Talk about sticking your head above the parapet.
She refers to comments she had seen posted on the newspaper's website and Facebook page, but also feedback from those involved in the city's Main Street program and other conversations she's had in the community. She writes:
What keeps me up at night thinking about Faribault is the distinct lack of community pride. Since I took over as managing editor of the Daily News in 2009, I’ve noticed a level of negativity about the community in general that I really haven’t seen anywhere else in my career — and that includes several states and newspapers, big and small.It also includes a four-year stint in New Jersey, known by the rest of the United States as the “armpit of America.” Think about that.
I see it a lot in the comments that are posted on our stories and on our Facebook page. It doesn’t seem to matter whether the poster uses their name or not — there are plenty of people willing to put theirs name to the comments that they’re glad they don’t live here any more or that the community has gone downhill so much since they were young.
This lack of civic pride in some quarters, she says, jars with the response of visitors to Faribault, who have a much more positive view of the city.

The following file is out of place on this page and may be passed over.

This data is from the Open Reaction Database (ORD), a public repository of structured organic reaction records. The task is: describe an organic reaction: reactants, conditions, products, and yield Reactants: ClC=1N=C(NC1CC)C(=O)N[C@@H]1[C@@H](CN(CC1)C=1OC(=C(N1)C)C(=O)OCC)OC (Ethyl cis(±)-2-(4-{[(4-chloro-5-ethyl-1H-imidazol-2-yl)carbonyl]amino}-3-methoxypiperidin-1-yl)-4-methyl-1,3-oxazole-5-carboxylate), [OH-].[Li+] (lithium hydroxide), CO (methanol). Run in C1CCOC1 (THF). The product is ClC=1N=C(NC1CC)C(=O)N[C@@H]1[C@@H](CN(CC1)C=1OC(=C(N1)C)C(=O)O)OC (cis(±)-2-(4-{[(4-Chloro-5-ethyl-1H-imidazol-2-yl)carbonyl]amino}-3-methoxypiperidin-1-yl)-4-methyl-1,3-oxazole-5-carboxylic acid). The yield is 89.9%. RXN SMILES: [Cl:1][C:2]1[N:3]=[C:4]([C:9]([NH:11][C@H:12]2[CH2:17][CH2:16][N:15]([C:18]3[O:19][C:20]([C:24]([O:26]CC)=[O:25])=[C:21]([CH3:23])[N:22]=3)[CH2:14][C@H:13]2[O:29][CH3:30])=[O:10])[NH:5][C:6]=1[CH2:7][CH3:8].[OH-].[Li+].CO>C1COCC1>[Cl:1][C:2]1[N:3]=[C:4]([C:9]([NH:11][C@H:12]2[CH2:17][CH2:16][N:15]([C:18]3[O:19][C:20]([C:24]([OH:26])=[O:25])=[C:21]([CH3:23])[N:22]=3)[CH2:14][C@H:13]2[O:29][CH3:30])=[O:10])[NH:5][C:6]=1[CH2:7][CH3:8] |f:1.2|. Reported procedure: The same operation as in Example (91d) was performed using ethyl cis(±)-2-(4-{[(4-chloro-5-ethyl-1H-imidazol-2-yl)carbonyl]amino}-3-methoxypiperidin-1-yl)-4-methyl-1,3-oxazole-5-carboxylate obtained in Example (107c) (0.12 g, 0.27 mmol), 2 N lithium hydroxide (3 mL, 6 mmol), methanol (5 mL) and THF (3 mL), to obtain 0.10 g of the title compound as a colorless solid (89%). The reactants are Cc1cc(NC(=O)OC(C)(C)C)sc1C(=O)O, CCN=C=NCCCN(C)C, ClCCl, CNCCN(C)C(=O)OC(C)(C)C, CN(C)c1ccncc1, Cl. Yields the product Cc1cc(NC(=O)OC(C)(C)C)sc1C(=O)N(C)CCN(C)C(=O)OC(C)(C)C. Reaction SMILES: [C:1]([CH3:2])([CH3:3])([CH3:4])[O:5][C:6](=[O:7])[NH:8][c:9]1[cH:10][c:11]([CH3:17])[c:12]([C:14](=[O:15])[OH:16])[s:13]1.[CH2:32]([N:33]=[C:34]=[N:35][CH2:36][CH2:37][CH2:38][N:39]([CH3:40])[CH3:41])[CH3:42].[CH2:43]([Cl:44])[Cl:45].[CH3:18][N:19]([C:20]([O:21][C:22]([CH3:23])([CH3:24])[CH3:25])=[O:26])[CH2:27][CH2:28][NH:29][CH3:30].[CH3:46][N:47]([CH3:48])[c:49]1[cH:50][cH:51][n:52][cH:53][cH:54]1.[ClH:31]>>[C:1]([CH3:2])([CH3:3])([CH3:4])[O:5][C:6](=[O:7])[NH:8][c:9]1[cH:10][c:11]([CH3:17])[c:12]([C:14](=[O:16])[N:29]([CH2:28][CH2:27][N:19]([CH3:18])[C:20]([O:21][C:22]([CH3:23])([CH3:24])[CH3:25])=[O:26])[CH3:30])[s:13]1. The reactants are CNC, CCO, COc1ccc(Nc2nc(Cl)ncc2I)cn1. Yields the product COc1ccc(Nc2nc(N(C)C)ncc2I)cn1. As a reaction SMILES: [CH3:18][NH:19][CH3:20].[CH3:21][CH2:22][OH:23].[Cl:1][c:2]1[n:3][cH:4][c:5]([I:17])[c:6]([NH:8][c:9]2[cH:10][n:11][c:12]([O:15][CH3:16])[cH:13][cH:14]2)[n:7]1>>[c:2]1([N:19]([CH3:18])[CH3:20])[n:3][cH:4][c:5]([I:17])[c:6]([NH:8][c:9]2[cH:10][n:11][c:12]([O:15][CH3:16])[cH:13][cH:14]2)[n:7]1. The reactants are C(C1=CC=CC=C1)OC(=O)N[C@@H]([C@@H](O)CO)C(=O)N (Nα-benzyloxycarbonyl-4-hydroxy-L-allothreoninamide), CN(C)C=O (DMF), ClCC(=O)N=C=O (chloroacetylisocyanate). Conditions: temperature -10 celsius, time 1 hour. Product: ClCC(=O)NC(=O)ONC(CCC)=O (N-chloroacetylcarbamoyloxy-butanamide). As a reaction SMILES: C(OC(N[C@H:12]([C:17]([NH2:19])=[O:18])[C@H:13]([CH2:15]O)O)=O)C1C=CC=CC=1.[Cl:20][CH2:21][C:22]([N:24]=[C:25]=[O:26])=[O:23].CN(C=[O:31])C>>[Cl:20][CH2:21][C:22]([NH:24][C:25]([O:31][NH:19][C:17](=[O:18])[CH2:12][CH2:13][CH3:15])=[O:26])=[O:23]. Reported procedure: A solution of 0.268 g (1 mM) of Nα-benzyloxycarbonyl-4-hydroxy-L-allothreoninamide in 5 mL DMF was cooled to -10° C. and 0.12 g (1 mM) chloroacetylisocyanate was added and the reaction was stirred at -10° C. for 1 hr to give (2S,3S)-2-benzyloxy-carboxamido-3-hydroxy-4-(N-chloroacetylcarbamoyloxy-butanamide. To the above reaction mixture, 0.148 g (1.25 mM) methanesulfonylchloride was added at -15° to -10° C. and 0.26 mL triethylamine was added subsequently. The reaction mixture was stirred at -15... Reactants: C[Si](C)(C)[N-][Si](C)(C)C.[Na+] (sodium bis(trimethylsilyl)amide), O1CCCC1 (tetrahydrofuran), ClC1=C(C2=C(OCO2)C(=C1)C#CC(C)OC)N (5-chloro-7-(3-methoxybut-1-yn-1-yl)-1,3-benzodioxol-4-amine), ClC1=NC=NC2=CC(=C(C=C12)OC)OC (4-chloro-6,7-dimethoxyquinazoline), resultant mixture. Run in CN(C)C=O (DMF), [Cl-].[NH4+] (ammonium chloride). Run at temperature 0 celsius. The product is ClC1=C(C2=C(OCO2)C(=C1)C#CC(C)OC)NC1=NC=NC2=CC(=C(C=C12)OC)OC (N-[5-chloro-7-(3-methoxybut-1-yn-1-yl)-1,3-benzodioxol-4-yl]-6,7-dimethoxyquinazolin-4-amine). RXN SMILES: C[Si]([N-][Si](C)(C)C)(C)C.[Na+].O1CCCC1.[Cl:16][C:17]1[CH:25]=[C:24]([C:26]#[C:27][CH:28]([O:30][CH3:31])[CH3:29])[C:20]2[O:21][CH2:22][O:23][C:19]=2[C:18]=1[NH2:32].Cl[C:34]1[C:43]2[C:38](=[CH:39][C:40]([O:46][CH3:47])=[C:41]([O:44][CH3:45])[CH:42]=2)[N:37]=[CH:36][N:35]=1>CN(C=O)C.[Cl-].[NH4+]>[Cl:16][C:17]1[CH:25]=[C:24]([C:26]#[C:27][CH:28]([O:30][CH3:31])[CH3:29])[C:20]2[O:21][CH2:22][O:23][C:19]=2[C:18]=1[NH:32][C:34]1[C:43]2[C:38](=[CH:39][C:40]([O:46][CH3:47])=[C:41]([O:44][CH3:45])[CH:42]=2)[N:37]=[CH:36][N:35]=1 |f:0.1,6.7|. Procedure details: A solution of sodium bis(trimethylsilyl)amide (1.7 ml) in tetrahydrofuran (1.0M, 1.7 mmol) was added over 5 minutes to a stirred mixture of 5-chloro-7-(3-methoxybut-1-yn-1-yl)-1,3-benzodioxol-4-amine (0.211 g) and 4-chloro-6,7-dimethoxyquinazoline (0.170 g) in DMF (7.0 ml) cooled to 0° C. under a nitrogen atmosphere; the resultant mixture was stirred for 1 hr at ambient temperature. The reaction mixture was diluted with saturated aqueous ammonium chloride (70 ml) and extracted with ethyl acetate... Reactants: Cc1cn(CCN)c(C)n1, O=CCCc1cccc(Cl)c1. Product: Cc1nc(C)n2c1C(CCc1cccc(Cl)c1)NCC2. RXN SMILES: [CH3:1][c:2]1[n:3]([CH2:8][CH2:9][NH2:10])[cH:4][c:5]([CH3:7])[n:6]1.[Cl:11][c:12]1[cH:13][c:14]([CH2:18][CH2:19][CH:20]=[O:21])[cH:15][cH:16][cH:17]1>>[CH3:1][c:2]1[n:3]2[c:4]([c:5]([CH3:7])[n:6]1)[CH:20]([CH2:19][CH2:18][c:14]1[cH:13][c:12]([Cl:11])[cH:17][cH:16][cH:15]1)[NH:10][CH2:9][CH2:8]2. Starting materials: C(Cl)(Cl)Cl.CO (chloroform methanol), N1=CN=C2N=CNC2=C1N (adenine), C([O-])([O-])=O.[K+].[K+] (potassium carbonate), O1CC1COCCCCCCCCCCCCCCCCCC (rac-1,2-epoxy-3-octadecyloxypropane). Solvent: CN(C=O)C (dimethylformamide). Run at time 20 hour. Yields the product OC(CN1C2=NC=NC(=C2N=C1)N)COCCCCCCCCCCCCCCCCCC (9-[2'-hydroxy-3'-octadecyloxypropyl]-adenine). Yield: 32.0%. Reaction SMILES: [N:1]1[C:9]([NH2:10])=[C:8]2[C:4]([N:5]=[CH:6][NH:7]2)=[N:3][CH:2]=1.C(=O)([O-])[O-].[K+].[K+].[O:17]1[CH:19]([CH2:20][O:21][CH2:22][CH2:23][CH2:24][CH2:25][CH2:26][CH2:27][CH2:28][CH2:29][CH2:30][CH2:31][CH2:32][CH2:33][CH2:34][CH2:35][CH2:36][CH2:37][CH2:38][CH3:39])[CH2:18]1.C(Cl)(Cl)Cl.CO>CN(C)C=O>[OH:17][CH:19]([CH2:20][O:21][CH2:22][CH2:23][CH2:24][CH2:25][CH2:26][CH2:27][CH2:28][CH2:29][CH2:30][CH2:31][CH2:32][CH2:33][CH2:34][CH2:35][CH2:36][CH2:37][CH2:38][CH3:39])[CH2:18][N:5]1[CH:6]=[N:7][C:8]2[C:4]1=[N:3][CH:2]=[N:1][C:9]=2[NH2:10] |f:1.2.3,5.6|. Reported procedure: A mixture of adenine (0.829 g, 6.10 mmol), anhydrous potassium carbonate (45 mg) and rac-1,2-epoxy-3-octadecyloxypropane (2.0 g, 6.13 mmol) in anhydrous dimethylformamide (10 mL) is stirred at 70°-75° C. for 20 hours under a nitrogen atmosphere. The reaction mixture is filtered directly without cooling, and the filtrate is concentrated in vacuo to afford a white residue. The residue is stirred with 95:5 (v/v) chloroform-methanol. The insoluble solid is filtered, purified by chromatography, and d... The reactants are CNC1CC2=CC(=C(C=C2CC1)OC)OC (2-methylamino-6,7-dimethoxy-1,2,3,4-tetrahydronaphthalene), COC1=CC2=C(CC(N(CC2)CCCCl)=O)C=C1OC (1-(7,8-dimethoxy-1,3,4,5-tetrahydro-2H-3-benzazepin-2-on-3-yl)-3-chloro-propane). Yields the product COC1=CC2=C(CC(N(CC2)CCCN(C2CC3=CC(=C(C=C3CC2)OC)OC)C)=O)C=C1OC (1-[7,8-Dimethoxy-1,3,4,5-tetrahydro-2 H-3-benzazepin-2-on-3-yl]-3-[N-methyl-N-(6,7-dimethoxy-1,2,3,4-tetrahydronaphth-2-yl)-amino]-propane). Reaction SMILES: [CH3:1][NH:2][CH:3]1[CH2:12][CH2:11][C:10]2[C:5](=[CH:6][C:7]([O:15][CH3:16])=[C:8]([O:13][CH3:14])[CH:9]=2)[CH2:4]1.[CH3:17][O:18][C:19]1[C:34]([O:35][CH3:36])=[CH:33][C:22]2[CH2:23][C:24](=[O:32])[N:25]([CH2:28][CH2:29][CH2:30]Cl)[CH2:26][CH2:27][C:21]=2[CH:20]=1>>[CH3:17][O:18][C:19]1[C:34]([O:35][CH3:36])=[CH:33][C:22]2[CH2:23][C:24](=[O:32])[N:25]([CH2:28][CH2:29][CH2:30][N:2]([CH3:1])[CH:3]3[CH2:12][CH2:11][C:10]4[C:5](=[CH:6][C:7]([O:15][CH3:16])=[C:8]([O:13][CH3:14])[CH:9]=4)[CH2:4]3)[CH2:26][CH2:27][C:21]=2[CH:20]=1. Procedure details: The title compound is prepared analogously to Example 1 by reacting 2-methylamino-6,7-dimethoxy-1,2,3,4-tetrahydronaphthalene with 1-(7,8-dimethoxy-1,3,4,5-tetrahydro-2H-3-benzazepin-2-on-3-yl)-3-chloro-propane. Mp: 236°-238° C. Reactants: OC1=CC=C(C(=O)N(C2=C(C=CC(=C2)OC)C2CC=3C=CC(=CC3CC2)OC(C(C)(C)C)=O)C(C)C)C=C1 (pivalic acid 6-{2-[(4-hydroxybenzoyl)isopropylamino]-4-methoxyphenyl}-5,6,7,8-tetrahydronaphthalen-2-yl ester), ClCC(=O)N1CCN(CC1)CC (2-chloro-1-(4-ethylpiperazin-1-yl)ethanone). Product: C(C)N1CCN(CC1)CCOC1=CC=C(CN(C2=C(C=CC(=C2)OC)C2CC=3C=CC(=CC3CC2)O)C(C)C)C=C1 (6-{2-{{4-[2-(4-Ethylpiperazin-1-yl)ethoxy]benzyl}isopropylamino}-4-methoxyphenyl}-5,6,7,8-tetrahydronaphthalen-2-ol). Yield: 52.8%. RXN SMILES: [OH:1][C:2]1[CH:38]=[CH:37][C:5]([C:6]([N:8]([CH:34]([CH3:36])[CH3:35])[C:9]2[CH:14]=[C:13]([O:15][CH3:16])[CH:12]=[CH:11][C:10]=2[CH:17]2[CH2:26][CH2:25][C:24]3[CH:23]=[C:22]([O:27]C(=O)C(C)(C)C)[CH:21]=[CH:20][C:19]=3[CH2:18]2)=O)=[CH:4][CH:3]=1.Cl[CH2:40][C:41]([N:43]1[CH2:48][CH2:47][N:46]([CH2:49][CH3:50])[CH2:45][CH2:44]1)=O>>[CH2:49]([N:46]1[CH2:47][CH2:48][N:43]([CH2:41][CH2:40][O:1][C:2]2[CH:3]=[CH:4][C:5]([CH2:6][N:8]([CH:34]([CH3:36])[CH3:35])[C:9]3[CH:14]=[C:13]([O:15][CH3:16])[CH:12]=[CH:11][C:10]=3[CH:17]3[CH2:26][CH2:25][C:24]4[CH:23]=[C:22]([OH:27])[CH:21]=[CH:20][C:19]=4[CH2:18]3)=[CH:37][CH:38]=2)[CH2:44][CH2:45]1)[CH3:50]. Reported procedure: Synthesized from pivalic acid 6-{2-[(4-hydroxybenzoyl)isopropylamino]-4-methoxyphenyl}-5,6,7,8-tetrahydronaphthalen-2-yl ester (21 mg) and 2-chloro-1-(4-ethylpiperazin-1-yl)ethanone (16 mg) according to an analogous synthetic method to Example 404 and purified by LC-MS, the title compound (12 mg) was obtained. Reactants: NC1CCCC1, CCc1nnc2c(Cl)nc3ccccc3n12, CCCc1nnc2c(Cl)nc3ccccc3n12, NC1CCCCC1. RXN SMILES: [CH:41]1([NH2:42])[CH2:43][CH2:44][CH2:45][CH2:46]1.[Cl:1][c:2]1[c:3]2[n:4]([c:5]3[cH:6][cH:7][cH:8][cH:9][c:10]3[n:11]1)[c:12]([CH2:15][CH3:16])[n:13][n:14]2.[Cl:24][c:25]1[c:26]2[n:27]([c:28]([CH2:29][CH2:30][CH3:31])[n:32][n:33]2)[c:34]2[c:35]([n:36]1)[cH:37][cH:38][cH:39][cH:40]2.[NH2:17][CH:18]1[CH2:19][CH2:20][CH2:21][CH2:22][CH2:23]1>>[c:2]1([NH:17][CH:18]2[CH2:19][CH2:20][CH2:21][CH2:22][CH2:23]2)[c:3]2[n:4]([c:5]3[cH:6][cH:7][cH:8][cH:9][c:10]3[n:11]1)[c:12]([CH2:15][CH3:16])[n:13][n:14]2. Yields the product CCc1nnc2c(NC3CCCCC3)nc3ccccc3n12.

"Because I have to tell you, I’ve lived in a lot of different places, and Faribault is a nice little town," she adds. "It has its challenges, sure, but nothing extraordinary and certainly nothing that merits the negativity I’ve seen and heard."
MPR has highlighted the blog of Faribault resident Audrey Kletscher Helbling as another source of discontent about prejudice and a lack of community spirit in the city, and MPR praising the efforts of both to encourage more civic pride and tolerance.
"What’s wrong with Faribault?" MPR says. "The same thing that’s wrong with many Minnesota communities. There aren’t enough Audreys and Jacis."
On a more general scale, community spirit and pride is considered one of the things that makes Minnesota great, with the Star Tribune reporting in 2012 that the Camelot Index ranked Minnesota 5th nationally for quality of life, down in no small part to the numerous community organizations with philanthropic aims dotted around the state
You can read Smith's full comment piece here – she has asked for residents to give their feedback "respectfully."